Saturday, January 12, 2013

The plague of Plagiarism

Seems like every 6 months of so we come across yet another example of some hot new artistic talent being hyped across the internet who shortly afterward goes down in flames for being an out and out copycat. Some brazen it out (*Mijn Schatje), some risk a prison sentence (*Shepard Fairey) and others, like *Josafat Miranda wail into their Wacom Tablet: "I don't have a gallery. I don't have a job". He claims that being outed for copyright theft has "damaged his life".



I seriously doubt it, no publicity is bad publicity in this jaded age, but he hasn't learnt anything if he doesn't realise that it was his own bad decision to trace over another artist's image then sell it as his own that has caused the gallery to pull his work. Read the usual learned comments below this article (is there a variant of Godwin's Law that substitutes Picasso's "Great artist's steal" quote for the Nazi's in these cases?) to reassure yourself that plenty of very vocal (if typing can be vocal) people out there still don't get what is and isn't plagiarism. At least I don't think anyone rolled out the mouldy chestnut "it's actually legal if the artist changes the work by (insert random number) %, that's a legal fact, I am a top lawyer... Mom, shut up I'm busy down here", which makes a lovely change. Steam comes out of my ears whenever I read that one. (Who needs curling tongs? I look like an orthodox Jew a lot of the time.)

Anyhoo, (a) you like drawing stuff: great, draw stuff, preferrably from life, it teaches you a lot. (b) You like tracing from photo's: great, take some photos or use COPYRIGHT FREE images if you think you might ever want to sell your work!!! OR, (c) and this is the one that get's the most misunderstood... evolve the reference material you choose, (say, a photo of a celebrity who flatly refuses to come and sit in your Mother's basement while you draw them) to an extent where it can be called an original work... I can't tell you where to draw that line, there is no magic percentage. You need to develop a feel for where to draw the line on if you are copying or not for yourself, because you don't want to start selling your work and then wind up in court having a Judge decide for you. If you feel a little iffy on that issue then maybe just keep those drawings for a personal folio of stuff you show on deviant art but don't sell. Finally there is always option (d), the option I imagine Josafat Miranda now wishes he had taken, and that's contact the original photographer and ask permission, it's their right, as in All Rights Reserved - if they grant it and ask you to reference that it is based on their original image then do so... it's their legal right (that's a legal fact, I am a top lawyer, etc..)...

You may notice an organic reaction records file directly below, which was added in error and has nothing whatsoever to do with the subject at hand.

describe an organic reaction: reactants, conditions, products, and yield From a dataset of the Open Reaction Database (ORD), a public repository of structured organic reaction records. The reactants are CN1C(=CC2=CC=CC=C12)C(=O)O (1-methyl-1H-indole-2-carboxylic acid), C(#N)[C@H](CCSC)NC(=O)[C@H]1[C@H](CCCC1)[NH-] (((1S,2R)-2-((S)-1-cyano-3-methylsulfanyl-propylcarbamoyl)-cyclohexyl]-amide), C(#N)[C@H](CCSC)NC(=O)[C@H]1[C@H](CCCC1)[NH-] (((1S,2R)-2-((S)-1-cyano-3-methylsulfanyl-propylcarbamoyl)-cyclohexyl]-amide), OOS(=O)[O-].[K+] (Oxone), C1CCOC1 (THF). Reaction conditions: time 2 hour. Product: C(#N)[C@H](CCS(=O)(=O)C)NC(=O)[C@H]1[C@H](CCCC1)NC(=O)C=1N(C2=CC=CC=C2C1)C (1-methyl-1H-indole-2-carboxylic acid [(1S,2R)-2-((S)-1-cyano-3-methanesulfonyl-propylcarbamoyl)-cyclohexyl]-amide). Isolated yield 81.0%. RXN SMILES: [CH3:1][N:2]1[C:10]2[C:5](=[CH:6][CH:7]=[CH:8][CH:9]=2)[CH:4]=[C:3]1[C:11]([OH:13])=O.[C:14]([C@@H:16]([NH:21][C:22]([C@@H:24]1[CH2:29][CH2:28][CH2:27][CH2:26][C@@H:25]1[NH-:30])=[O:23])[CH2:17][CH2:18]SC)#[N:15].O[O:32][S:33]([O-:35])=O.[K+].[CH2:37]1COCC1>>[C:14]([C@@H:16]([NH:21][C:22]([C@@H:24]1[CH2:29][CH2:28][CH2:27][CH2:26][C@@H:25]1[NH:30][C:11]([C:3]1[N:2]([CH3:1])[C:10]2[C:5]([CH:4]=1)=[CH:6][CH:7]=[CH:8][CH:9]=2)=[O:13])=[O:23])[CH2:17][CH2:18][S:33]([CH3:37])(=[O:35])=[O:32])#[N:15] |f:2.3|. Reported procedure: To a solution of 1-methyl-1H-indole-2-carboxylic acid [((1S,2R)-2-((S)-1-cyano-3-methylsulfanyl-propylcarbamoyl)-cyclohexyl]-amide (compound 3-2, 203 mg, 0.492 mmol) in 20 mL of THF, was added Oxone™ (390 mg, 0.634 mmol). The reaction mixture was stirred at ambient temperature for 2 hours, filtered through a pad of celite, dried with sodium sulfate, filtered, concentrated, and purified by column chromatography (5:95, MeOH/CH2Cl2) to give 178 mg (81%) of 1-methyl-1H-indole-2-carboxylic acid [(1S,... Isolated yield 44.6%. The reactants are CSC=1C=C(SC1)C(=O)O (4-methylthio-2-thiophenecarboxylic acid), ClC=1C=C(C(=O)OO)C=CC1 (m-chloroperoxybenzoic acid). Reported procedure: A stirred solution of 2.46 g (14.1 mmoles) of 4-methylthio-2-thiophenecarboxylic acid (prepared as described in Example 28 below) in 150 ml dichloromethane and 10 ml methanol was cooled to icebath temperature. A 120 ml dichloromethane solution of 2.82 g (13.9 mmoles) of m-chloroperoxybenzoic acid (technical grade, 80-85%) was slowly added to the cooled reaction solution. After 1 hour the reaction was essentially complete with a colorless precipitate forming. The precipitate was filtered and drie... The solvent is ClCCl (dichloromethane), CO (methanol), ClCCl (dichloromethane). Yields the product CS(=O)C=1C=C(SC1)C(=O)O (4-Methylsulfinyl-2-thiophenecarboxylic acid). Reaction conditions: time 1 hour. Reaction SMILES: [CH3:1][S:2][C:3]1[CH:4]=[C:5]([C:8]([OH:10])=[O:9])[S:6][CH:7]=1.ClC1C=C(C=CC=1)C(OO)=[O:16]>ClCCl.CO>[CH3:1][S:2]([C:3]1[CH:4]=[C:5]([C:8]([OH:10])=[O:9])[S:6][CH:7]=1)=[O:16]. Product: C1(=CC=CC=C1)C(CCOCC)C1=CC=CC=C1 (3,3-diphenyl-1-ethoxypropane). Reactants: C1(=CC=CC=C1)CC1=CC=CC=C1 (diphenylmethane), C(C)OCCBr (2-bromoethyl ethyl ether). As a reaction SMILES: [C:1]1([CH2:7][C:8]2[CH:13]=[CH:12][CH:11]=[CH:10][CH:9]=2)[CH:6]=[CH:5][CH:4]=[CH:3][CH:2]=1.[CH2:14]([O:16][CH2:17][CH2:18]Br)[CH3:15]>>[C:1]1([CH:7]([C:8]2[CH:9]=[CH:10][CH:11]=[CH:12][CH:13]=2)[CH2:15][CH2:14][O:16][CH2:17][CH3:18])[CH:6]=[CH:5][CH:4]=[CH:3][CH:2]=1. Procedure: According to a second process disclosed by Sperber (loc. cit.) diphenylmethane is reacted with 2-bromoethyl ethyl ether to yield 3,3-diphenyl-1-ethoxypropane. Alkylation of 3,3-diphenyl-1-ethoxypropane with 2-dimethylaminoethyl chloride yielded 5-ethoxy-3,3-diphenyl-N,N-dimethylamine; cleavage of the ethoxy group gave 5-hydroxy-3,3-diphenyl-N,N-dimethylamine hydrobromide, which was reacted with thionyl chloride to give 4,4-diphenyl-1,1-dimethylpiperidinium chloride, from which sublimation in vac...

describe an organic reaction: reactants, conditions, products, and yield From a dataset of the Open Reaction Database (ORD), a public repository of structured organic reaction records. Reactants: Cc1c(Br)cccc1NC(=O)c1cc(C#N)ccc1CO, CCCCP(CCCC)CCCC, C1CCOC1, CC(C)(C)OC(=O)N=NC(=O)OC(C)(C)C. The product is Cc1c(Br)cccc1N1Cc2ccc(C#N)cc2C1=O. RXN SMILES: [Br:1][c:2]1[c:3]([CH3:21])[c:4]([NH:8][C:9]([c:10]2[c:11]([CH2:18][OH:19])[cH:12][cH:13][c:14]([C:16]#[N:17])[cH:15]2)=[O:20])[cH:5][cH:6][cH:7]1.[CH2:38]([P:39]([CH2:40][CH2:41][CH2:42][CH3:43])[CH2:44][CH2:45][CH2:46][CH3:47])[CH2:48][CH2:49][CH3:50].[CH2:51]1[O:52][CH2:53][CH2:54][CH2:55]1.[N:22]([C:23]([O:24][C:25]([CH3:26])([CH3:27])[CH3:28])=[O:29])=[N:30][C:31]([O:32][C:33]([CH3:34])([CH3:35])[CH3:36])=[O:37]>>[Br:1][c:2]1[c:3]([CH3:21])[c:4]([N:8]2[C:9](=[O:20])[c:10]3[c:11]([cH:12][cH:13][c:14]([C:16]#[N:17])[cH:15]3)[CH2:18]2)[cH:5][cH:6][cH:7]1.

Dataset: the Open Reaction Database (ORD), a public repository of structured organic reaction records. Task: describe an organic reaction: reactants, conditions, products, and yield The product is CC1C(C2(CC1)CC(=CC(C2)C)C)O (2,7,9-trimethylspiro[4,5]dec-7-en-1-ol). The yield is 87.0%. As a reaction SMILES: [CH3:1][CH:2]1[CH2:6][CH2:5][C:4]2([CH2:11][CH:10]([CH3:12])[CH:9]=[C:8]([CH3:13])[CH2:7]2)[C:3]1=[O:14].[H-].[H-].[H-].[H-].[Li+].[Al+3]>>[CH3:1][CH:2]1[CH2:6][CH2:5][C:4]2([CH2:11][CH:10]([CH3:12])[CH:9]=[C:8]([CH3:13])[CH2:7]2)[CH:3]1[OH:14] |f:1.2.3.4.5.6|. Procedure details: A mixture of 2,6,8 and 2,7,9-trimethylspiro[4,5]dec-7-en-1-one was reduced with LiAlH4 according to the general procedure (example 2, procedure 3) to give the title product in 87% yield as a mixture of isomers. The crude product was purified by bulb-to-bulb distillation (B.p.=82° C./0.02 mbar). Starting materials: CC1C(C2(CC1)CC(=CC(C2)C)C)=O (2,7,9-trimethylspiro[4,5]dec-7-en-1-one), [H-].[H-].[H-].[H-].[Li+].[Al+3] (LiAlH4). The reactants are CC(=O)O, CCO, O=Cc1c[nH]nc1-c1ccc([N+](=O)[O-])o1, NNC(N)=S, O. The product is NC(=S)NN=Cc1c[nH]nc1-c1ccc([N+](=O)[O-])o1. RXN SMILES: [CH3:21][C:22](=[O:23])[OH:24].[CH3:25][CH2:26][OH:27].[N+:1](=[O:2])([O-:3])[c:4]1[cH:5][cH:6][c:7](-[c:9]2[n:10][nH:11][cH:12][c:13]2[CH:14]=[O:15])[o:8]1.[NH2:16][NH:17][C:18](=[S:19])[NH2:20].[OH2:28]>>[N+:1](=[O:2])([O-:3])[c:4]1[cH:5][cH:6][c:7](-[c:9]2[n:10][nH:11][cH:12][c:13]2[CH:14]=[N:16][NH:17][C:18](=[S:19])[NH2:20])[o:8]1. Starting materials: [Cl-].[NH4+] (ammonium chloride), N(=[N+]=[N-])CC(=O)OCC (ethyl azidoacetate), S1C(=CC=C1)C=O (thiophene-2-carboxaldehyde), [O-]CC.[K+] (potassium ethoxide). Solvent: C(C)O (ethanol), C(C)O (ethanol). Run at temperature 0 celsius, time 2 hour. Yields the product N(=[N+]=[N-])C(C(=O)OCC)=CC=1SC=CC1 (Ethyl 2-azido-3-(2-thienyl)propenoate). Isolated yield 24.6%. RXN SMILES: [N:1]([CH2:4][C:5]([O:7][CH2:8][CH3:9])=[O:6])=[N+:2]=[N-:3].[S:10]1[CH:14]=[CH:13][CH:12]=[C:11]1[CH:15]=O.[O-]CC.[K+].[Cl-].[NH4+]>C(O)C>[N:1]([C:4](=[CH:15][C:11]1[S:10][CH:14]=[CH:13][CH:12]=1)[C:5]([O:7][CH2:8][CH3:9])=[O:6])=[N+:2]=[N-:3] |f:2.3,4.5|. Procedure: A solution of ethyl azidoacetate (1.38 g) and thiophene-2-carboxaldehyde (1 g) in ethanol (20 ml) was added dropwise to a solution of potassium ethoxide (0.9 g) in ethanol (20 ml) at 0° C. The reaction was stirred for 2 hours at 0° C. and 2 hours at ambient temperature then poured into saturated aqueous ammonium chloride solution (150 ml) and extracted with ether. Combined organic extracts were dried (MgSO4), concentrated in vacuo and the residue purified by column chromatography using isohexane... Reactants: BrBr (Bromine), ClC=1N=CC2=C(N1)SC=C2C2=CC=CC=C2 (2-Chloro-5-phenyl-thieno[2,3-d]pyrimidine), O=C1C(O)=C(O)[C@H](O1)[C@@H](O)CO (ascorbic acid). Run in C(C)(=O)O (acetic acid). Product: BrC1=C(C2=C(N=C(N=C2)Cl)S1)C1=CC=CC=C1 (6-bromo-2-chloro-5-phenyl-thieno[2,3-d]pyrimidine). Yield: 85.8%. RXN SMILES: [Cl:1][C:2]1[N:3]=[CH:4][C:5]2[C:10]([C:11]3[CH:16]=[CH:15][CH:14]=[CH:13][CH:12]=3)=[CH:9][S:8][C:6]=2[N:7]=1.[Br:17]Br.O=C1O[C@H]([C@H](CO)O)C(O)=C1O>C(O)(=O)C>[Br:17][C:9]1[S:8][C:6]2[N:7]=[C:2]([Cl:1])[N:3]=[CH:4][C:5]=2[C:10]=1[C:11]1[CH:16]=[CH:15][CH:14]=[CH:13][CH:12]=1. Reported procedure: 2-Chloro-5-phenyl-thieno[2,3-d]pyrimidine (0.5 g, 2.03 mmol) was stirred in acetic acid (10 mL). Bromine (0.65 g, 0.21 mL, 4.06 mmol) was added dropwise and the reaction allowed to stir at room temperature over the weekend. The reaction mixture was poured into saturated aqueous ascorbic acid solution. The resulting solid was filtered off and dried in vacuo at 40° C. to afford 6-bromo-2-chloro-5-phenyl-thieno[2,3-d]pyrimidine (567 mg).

Must get back to my tracing errr drawing...

* have accepted my name isn't special enough for glory!

4 comments:

Nicole Beadwright Campanella said...

GREAT POST!!! Love it lots
Nicole/Beadwright

Illustrated Ink said...

I enjoyed this post! I'm often surprised by how many people are "confused" by what plagiarism is or means. For example, so many seem to think that Google images are available for the taking, despite the copyright mention under every image placed there by Google. Thanks for helping to clarify with this post!

Mealy Monster Land said...

great post.

Yve said...

Thanks y'all :o)